The fintech industry in India has grown exponentially in the last few years. With new start-ups propping up in the space every day, and funds flowing in, it is not a surprise that technology, erstwhile unheard of, is emerging from within. From the government’s initiative to digitize the country to global corporations placing and expanding their bets on tech companies in India, the outlook looks bright for the fintech industry.
Here’s what some fintech start-up founders and company leaders have to say about the trends that they noticed in 2019 and what they expect from the upcoming year.
UPI and Credit Demand
The Indian government’s flagship payments platform – the Unified Payments Interface (UPI) – has seen wide adoption since being introduced to the public three years ago.
“UPI has completely transformed payments in the country – ease of use, interoperability and instant settlements,” said Mayank Kachhwaha, co-founder at IndiaLends.
Founded in 2015, IndiaLends is a credit underwriting and risk analytics platform that focuses on the underserved strata like the urban lower-middle class, self-employed individuals and those from non-tier I cities.
However, despite digitization and the massive success of a platform like the UPI, one thing still holds true for the credit landscape in India, according to Kachhwaha. “India needs a lot more credit, now more than ever.”
India’s fintech space has also recently seen the advent of neobanks – financial service providers who are completely digital and have no branches.
“The year witnessed the maturing of business models of neo-banks across a wide range of business operating areas,” said Vinay Bagri, co-founder at NiYO.
Bengaluru-based start-up NiYO works with banks and employers to offer salaried employees benefits such as healthcare or food allowances through its platform.
Bagri is confident that 2020 will bring cheer for the fintech industry and neobanks. “Traditional banks will continue to embrace technology and digital disruption like never before, and their partnership with neo-banks will grow stronger and deeper,” he said.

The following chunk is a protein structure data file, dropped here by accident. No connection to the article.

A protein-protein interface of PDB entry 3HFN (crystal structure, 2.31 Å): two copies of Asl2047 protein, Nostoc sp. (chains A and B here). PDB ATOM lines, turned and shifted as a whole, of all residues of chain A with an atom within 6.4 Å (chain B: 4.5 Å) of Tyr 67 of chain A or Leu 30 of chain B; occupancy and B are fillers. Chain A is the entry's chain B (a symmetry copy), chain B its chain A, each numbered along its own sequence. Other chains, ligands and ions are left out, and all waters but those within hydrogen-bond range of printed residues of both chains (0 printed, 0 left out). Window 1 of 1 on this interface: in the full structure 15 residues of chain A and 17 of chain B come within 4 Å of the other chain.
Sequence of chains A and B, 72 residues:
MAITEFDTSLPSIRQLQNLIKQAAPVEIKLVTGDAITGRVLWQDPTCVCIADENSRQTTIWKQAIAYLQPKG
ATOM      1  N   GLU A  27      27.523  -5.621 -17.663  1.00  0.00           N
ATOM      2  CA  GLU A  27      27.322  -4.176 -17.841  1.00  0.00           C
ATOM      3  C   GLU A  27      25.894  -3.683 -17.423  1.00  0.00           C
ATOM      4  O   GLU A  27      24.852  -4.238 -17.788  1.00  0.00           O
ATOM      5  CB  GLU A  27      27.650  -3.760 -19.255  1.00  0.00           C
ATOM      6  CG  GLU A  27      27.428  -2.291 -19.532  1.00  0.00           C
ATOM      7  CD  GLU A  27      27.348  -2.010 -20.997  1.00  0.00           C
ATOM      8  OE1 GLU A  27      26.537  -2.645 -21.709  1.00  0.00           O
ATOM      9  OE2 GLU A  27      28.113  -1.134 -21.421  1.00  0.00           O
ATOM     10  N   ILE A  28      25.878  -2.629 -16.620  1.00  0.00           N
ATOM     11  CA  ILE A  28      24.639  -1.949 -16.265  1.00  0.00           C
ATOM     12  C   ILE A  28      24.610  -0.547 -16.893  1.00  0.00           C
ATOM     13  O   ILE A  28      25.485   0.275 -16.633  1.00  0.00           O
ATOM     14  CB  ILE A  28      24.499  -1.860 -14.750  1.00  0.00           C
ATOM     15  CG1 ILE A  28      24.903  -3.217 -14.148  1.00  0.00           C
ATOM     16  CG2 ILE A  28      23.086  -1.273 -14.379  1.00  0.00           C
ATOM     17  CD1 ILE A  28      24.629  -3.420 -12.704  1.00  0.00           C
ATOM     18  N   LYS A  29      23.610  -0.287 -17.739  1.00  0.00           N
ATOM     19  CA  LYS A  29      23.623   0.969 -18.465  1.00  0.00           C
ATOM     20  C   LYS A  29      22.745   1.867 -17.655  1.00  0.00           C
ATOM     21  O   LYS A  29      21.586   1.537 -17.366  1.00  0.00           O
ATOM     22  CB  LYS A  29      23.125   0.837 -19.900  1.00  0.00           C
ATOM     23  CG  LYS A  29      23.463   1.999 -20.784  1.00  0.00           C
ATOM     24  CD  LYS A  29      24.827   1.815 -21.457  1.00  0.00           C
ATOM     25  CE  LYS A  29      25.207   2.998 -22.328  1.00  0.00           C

Adoption By Institutions
One would continue to see the gap growing between financial institutions that adopt or develop artificial intelligence and machine learning related capabilities and those who don’t, according to Jonathan Bill, co-founder of CreditMate.
“Just as we will see (a gap emerging between) those that have truly embraced technology at the heart of their business or are only claiming to have done so,” said Bill.
CreditMate is a Mumbai-based debt collection start-up backed by fintech unicorn Paytm.
“With technology streamlining processes such as application management, underwriting, and eKYC, digital lenders can disburse the loans in as little as 24 hours post the initial application,” said Alok Mittal, chief executive officer at digital lending platform Indifi Technologies.
Mittal said he sees post-approval documentation and use of the Goods and Service Tax Network for extending better credit facilities to Indian businesses as two big opportunities for next year.
Digitization of SMEs
The government recently approved the introduction of e-invoicing for business to business transactions.
“It (the mandate) will mark the next phase of growth for software products that will pave the way for the digitization of Indian SMEs,” said Vinod Subramanian, chief executive officer at Logo Infosoft, which provides GST solutions to Indian organizations.
Subramanian added that 2020 will be exciting for software as service providers “as more and more Indian SMEs adopt and start using technology for their business processes.”
2019 has seen the growing accessibility to newer technologies such as smart speakers, which has helped people access information with simple voice commands, said Kumar Abhishek, co-founder at ToneTag.
ToneTag uses sound waves to enable offline, proximity-based contactless payments on any device.
“Voice-based commerce will be a dominating trend in 2020,” Abhishek said.
The likes of Amazon and Google have been pushing agg